Monday, February 01, 2010

Top Ten Children's Books that adults should read!

It is no secret that I love to read.  If you are shocked by that, just see my 50 book challenges from the last years on my sidebar.  But while I love all types of literature I think that Children's Lit is some of the most powerful stuff out there.  If you haven't reread your favorite kids books as an adult you should.  Not only will you be able to relive a treasured part of your childhood but you will find something new to speak to you too.

So I've decided to share with you all my Top Ten children's books (and series) that I think all adults should read sometime in their lives. 

1.  The Harry Potter Series by J. K. Rowling.  If you didn't see this one coming you don't know me very well do you!  This is my go-to series when I am in weird emotional places.  It is cathartic and beautiful and preaches loyalty and love in the face of overwhelming difficulty.  It was the only book I found I could read in those long days at the NICU this last Feb.

2.  The Hobbit by J.R.R. Tolkien.  The Lord of the Rings are awesome but it is the Hobbit that I come back to first when I feel the need to visit Middle Earth.  It foreshadows the danger and emotion of the LOTR but with a bit more light-heartedness.  It reminds me that we always have an opportunity to change our lives and do something out of character but rewarding.

3. The Chronicles of Narnia by C.S. Lewis.  This book reminds me of the mystery and majesty of God, God's creation, and God's grace for us.  When God is hard to see in the sinful world, Narnia reminds me to see the wonder around me and the joy present in our lives.  And besides, who doesn't dream of adventures in a far away place.  Once a King or Queen of Narnia always a King or Queen of Narnia.

4. Percy Jackson and the Olympians by Rick Riordan.  This is a newly discovered series and I can't wait to read this to my son as he gets older.  It reinterprets Greek Mythology in a modern world and it is well done and fun with enough character growth and development to make it a lasting series.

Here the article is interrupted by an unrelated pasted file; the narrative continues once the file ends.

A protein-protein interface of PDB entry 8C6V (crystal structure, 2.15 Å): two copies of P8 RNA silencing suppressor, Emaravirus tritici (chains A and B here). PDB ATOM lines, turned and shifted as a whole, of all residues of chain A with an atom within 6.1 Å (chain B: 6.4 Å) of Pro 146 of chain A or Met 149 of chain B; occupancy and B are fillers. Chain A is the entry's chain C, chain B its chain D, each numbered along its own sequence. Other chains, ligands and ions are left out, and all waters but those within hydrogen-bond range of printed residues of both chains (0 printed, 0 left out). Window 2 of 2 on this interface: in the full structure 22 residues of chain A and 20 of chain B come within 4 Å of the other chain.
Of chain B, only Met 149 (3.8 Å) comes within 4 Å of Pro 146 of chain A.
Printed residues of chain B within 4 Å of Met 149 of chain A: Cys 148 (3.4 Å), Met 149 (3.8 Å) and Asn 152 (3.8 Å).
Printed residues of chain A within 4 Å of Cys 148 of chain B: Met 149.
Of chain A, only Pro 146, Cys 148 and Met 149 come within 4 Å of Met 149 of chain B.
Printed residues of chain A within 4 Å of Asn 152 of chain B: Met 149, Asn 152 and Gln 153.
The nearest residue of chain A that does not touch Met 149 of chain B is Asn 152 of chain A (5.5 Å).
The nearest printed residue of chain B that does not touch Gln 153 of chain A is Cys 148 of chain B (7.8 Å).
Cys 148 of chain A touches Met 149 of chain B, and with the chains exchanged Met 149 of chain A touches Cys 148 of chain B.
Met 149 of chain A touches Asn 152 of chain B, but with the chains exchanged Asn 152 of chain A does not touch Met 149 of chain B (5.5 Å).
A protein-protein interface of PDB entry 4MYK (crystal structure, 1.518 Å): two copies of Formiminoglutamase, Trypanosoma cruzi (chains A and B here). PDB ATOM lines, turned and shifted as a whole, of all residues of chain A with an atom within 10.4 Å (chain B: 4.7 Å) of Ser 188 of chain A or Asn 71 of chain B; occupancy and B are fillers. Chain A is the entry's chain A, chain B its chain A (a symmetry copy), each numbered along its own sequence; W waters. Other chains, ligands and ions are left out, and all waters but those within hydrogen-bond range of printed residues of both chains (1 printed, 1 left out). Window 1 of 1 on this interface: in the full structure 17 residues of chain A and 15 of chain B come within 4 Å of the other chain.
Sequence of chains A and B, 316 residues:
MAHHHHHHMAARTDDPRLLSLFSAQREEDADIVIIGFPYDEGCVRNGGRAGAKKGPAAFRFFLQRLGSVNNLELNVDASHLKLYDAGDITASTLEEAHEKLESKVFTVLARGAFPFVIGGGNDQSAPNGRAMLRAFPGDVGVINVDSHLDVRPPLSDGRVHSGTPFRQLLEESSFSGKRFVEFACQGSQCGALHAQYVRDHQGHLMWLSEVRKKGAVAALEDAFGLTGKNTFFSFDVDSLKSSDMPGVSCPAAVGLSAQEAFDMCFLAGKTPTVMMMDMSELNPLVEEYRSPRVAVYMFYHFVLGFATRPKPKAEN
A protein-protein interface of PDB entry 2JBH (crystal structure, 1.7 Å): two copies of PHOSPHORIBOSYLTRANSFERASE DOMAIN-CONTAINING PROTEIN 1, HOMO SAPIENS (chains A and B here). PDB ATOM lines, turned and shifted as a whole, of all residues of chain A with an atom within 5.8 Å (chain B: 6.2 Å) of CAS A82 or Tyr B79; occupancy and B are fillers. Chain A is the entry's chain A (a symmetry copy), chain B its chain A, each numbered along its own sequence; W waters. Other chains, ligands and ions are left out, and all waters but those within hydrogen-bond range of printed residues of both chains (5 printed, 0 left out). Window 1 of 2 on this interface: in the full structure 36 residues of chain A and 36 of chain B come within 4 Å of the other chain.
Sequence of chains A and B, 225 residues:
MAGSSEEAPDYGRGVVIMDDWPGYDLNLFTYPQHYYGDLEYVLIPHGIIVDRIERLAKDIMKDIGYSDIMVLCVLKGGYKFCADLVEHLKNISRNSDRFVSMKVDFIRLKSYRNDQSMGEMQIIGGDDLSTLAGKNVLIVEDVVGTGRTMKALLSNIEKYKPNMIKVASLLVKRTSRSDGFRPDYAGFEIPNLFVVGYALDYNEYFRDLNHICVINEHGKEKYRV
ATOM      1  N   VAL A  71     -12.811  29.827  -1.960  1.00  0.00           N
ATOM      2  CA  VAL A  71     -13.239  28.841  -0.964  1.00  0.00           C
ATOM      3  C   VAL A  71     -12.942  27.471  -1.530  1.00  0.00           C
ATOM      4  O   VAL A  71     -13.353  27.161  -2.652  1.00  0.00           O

5. The Time Quartet by Madeleine L'Engle.  Starting with A Wrinkle in Time, this book set merges a sense of science, music, faith and teenage insecurities in a enchanting package.  If you haven't read these you must, L'Engle is a master with the written word and her writing is stunning and powerful.

6.  Anne of Green Gables by L.M. Montgomery.  This is a must for little girls growing up, although amazingly I didn't find it until I was an adult.  It is great because while it gives a glimpse of living in an earlier time all the themes of girlhood are there. 

7. Little House on the Prairie by Laura Ingalls WIlder.  This is another series that I took up as an adult - though my sister read them when they were young.  What is great about them is that it really gives a sense of what it meant to live on the edge of the wild.  It reminds you not to take your life for granted, and the reading is quite easy for the young chapter book readers to take on.

8. Island of the Blue Dolphins by Scott O'Dell.  This is one of those fascinating survival stories that make such interesting children's books.  Karana abandons her tribes boat to save her 6 yr old brother who was going to be left behind.  What follows in a story of the ups and downs of learning to care for her and her brother.  It is not without difficulty and sadness as she surivives for 18 years on the island.  It even won a Newbery Award.

9. Where the Red Fern Grows by Wilson Rawls.  Bring kleenex because you will cry reading this book.  This book alone is enough for me to find a way to give my son a dog.  There is something about the love between a boy and his puppies in this book that touches your heart, as a child but even as an adult.